Monee Reservoir can be a busy place on nice days, which means there's lots to see and every visit can be a unique experience. Several benches line the shore, many located just a short walk from the parking lot via accessible sidewalks. From the benches, you can watch anglers casting for their next catch and boaters making their way across the water. You might also spy some wildlife in and around the reservoir.
The Monee Reservoir Visitor Center is open Tuesdays to Sundays from March to October. (Hours vary by month.) Parts of the shoreline are accessible for fishing, and the preserve offers accessible boating, canoeing and kayaking opportunities.
Rock Run Preserve
Rock Run Preserve can have quite a bit of both human and wildlife activity, which makes it a good place to sit and take it all in. With the Rock Run Greenway Trail running adjacent to the parking areas at both access points — Black Road and Paul V. Nichols – you'll be able to see plenty of runners, walkers, in-line skaters, bicyclists and more without ever leaving the parking lot. Both access areas also offer picnic shelters just a short walk from the parking if you want to enjoy a picnic while taking in the sights.
Benches dot the trail that runs through the preserve, including some just a short walk from the parking lot at Black Road Access. From some benches you'll have a nice view of one of the ponds at the preserve, adding to the sights. The ponds can be a popular recreation spot themselves, particularly for people who fish. They're also a good place to check out even more wildlife.
Rock Run Rookery
With its two quarry lakes, Rock Run Rookery is a good location for both recreation and wildlife viewing, but you don't need to leave your car to enjoy this preserve. Many of the parking spots in the main lot at the preserve look out over the larger of the two lakes, and from there you can see much of what you might see if you were to walk along the trail.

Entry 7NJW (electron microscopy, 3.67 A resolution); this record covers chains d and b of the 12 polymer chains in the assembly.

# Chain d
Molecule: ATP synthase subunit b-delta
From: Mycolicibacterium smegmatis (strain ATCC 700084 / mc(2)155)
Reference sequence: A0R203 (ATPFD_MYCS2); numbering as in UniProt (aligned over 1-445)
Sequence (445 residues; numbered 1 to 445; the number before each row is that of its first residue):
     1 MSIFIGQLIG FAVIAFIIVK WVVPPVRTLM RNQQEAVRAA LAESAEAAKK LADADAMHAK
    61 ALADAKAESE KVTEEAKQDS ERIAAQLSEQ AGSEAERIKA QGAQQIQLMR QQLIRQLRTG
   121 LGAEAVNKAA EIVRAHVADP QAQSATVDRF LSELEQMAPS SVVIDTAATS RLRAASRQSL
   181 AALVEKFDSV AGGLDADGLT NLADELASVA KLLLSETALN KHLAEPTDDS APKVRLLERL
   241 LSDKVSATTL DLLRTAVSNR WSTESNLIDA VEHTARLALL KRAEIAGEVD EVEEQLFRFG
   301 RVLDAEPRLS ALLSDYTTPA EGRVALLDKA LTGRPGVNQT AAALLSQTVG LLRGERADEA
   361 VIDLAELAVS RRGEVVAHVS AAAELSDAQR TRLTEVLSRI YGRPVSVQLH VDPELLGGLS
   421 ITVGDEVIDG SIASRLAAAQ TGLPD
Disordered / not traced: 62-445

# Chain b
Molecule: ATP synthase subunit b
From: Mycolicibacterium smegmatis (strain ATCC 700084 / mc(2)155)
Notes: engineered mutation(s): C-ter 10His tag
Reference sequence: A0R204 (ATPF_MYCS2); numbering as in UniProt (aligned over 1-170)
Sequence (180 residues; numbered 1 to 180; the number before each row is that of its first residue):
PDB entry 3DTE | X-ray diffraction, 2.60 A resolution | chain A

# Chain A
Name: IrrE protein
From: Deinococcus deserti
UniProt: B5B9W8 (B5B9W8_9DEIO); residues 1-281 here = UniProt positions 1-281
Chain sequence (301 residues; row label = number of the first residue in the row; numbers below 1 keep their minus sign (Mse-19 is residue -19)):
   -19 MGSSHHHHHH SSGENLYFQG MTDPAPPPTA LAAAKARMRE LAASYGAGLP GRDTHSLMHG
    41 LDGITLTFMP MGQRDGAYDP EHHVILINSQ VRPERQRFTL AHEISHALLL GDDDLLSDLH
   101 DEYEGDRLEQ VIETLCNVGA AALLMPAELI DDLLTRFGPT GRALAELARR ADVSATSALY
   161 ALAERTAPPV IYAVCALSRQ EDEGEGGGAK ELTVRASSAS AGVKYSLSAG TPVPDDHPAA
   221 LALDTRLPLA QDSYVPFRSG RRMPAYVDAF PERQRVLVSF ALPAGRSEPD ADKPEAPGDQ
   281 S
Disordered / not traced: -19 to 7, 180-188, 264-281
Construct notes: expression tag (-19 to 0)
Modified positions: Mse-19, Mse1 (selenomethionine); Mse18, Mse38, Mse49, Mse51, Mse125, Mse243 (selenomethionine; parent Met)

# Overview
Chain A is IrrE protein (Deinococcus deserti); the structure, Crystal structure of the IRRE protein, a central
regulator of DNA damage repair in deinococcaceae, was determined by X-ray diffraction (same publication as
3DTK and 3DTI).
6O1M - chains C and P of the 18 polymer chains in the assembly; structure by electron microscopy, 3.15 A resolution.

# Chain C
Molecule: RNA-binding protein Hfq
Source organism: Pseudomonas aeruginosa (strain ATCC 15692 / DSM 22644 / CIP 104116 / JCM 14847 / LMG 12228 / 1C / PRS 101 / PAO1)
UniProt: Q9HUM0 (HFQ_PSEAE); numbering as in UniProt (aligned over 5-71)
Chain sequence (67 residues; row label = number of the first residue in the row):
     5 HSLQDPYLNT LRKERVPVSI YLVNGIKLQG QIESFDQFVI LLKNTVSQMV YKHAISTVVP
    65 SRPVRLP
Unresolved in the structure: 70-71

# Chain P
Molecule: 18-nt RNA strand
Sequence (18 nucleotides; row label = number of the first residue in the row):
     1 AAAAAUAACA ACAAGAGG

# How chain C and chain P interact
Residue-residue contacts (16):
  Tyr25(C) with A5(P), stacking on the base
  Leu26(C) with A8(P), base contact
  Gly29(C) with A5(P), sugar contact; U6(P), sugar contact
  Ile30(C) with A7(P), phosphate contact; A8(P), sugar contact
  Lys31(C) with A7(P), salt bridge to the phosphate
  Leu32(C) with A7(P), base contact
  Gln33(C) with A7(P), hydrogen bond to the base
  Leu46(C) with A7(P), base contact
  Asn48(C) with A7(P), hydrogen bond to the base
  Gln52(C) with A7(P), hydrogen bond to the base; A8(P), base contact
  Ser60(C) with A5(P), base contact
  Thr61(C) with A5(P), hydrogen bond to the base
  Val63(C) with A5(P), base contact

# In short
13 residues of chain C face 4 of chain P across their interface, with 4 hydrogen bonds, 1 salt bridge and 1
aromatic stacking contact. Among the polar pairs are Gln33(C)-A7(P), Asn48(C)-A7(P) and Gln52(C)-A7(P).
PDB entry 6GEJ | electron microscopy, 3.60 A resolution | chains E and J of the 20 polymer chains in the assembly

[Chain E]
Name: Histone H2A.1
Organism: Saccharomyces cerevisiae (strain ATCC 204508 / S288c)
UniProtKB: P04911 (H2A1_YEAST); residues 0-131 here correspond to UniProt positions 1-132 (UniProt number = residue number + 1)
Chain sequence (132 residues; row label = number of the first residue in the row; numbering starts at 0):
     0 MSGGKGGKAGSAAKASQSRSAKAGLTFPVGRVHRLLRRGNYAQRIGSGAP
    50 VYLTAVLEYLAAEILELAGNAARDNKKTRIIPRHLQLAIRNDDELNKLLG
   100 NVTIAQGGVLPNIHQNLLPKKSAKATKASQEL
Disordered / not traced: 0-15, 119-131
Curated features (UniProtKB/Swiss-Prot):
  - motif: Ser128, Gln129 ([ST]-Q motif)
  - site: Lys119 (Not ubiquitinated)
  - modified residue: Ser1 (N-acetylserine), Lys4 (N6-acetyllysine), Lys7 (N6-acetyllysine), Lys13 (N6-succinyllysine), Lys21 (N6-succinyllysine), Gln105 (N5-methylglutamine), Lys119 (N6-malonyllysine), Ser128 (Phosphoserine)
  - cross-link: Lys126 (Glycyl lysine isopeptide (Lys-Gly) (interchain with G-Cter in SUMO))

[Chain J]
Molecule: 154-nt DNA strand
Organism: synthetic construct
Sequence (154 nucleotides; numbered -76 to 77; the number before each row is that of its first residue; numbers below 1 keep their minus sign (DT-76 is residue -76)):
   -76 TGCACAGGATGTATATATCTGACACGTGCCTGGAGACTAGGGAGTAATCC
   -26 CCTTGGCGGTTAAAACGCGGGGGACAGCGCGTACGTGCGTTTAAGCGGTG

Birds are one of the main wildlife attractions at Rock Run Rookery, with great blue herons, great egrets, bald eagles and all sorts of waterfowl calling the preserve home. Even from the parking lot you may see these birds soaring across the water or resting on the islands that dot the lake. If you want to feel the sun on your face and the wind in your hair, benches are located a short distance from the parking area. If you're up for a short walk, a paved path travels 0.41 miles to a scenic lookout overlooking the lake and Rock Run creek.
By this point you may have noticed that the presence of water makes for a good place to sit back and enjoy nature, or even just some people-watching. This is as true at Whalon Lake as it is at many of our other preserves. The main draw at Whalon Lake is the lake, a good spot for fishing and paddling, but it's also a popular place for runners and cyclists taking advantage of the DuPage River Trail. The paved trail runs through the preserve, and a 1.61-mile segment loops around the lake.
Anyone up for a short walk can see what the lake has to offer, but you don't have to go much farther than the parking lot to take it all in. There are a few benches just off the parking lot, and a larger collection of benches offers views of the lake just a short distance from the parking lot. The preserve also has a wetland area near the dog park, and a bench there offers a different viewpoint and perspective. And, of course, the dog park itself might provide some entertainment as you watch dogs romp and play. (You must have a permit to bring your dog to the dog park.)
If leaving home to enjoy the preserves isn't an option for you, we still offer many ways to enjoy the great outdoors. Check out our monthly television program, "The Buzz," to learn about local wildlife and what's going on in the preserves. You can also check out our YouTube channel for plenty of video offerings about the flora and fauna of Will County.
In addition, the Forest Preserve District regularly offers Zoom programs on a variety of topics. Check out upcoming virtual program offerings on our event calendar or view some of our previous Zoom programs.
Accessibility is important to the Forest Preserve District. The Forest Preserve's major visitor centers and parking lots are all accessible, and most trailheads and developed preserves are accessible as well. All picnic shelters that can be reserved by the public include wheelchair-accessible picnic tables, accessible walkways, latrines and parking. Additionally, many miles of trails are paved and many of the District's popular boating and fishing locations are accessible. For public programs, the District offers auxiliary aids and services to people who register no later than 48 hours before the program. Anyone with accessibility issues at a preserve or who would like to request accommodations can fill out our online form.